Taxi Noir: The Truth about Cats & Dogs
I’ve spoken a bit in recent articles about the passengers I pick up in my taxi, but not all our passengers are human, of course. We are obliged to accommodate assistance dogs, and we sometimes get asked to transport pampered pets, and take dogs to and from the park with their owners. Our private hire mini-cab friends are always in trouble for refusing to carry assistance dogs. Refusing blind people’s dogs has been against the law for several years, and the guidelines have been well publicised – there’s even a poster up at the testing centre where taxi and mini-cab drivers take their vehicles for its annual licensing inspection. Never mind the legislation, I go the extra mile to promote equal opportunities for animals. I’m suspicious of such people who don’t like animals. I’ve never had a problem with animals in the cab, but I’ve had plenty of problems with people.
I welcome our furry friends in all areas of life. For me, a comfortable pub is one where you have to step over a sleeping dog to get to the bar, and where the irritable pub cat dares you to try to sit on his chair. I like the way that in France you can take your pet out to dinner as part of the family. I’ve yet to see a cat or rabbit sat at the dinner table, but I love to see a dog’s head emerge from a lady’s handbag. Those Frenchies are way ahead.
I always stop to pick up people with dogs, and they’re usually grateful as they obviously get refusals. A dog invariably settles straight down to enjoy the ride in quiet contemplation – as our human customers should do. I’ve never carried a dog that was loud and obnoxious through drink, has changed its mind where it wants to go, has criticised my route, has picked the rubber off the armrest, or has left pistachio shells all over the carpet.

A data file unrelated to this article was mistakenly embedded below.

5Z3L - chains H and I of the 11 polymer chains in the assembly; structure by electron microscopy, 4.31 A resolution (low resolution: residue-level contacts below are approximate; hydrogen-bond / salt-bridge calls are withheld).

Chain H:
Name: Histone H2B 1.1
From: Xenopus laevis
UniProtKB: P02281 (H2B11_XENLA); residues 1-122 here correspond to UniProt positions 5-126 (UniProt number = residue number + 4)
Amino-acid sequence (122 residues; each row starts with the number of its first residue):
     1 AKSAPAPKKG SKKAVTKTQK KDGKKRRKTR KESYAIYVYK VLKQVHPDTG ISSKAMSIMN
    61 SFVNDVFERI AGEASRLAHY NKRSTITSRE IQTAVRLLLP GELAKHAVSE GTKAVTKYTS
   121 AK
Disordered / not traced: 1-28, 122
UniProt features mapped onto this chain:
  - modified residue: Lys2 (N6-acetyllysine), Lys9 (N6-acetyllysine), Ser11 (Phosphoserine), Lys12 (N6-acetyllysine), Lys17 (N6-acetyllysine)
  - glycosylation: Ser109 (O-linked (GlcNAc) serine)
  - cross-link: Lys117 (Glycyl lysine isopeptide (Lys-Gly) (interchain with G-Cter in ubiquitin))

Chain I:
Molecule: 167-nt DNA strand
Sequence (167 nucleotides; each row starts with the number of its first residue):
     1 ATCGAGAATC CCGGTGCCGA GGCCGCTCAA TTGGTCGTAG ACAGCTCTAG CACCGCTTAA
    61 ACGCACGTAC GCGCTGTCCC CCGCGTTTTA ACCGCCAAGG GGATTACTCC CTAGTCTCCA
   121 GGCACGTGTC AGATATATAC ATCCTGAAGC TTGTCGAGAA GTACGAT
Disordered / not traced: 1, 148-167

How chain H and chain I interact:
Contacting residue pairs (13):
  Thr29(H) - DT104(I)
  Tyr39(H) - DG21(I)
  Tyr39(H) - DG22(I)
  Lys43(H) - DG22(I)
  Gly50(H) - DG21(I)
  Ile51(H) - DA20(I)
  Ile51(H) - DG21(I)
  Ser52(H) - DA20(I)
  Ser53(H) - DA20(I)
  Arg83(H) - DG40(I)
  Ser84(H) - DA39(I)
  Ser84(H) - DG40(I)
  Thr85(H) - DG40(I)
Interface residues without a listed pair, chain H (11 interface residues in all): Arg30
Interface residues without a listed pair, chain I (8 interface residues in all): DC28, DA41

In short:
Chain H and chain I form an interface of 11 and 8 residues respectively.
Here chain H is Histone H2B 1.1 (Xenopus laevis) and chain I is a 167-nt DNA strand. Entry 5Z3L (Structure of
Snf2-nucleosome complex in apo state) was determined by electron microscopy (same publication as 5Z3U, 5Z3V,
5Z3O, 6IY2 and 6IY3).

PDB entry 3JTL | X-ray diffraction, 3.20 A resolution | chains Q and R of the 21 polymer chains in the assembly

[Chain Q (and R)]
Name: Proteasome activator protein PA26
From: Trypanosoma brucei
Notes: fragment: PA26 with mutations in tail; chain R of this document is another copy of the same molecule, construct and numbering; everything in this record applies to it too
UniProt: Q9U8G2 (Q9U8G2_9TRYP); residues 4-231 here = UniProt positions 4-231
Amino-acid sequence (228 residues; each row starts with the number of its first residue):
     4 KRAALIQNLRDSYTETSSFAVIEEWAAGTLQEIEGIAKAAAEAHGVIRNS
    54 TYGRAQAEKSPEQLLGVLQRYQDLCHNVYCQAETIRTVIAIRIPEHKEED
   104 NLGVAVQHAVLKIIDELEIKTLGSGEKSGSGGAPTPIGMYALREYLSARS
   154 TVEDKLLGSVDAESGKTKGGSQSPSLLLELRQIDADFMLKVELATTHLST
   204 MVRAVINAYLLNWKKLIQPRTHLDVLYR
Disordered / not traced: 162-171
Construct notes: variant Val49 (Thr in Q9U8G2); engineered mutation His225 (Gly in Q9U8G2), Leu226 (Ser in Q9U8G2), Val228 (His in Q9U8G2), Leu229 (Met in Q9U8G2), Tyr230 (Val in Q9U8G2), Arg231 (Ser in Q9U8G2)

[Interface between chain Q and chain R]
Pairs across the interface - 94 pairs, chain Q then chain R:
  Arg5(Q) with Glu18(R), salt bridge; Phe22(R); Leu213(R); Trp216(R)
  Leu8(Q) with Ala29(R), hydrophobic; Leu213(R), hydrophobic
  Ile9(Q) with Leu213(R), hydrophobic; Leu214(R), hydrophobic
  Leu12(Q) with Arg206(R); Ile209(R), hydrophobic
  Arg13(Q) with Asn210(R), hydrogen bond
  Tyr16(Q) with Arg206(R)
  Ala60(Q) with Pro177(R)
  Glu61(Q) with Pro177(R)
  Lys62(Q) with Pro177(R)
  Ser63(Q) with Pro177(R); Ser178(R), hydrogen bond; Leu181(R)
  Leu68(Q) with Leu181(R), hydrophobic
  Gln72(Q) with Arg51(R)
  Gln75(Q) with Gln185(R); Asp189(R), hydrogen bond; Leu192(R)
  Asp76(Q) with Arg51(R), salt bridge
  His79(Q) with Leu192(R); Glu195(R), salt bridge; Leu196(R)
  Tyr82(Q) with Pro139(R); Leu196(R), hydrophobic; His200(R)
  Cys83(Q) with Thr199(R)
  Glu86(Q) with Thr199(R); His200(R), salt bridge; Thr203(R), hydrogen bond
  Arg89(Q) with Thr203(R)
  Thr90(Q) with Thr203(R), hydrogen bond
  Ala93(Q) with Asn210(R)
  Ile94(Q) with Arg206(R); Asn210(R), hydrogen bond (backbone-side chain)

Dogs are fine, but I prefer cats. Dogs are too conformist. Cats are free-thinking individuals, and I can relate to that. Tell a dog what to do, and it’ll do it without thinking. A cat shows a healthy disrespect for authority and will ignore you if it doesn’t like what’s being suggested, or stare you down in a challenging way. Badly behaved pets are the most entertaining. I like a pet I can have a fight with. It’s not all violence though: most cats have an affectionate side. They’re just discerning and cautious. They need to get to know you first.
Many people believe dogs are more intelligent than cats, but that’s only because cats are uncooperative. They’re difficult to test because they get bored and walk off. The cat is the only domestic pet that has total freedom to come and go as it pleases. Other pets must resent that. If you don’t feed him right, your faithful house-tiger will simply move next door. You know you are a good person if your pet doesn’t run away. The cat thinks of itself as the master and you as the pet. That’s fine: let them think they’re the boss and they’re happy. I have a cat and I have a rabbit. Rabbits are pretty mad too.
My strangest cab job involving an animal happened in 2014 after responding to an account call in Soho. I waited a fair time until a woman got in with a dog. She sent me to Barking Bettys in Battersea (“Grooming for the Urban Dog”). She took the woofer to Betty’s, then returned to say it would take an hour. The woman sat in the cab while doggie was pampered, and the clock ticked over 20p every few seconds.
The pampering took even longer than anticipated and the lady decided she needed the loo. She found a café to use, though I thought afterwards that she could have used a litter tray at Barking Betty’s.
In the end I waited 2 ¾ hours, but we got back to Soho quickly and everyone was happy. The trip cost the account holder £164 (plus automatic tip). The dog looked clean and happy, clearly oblivious to the expense involved. I’m not sure who was the most barking that day.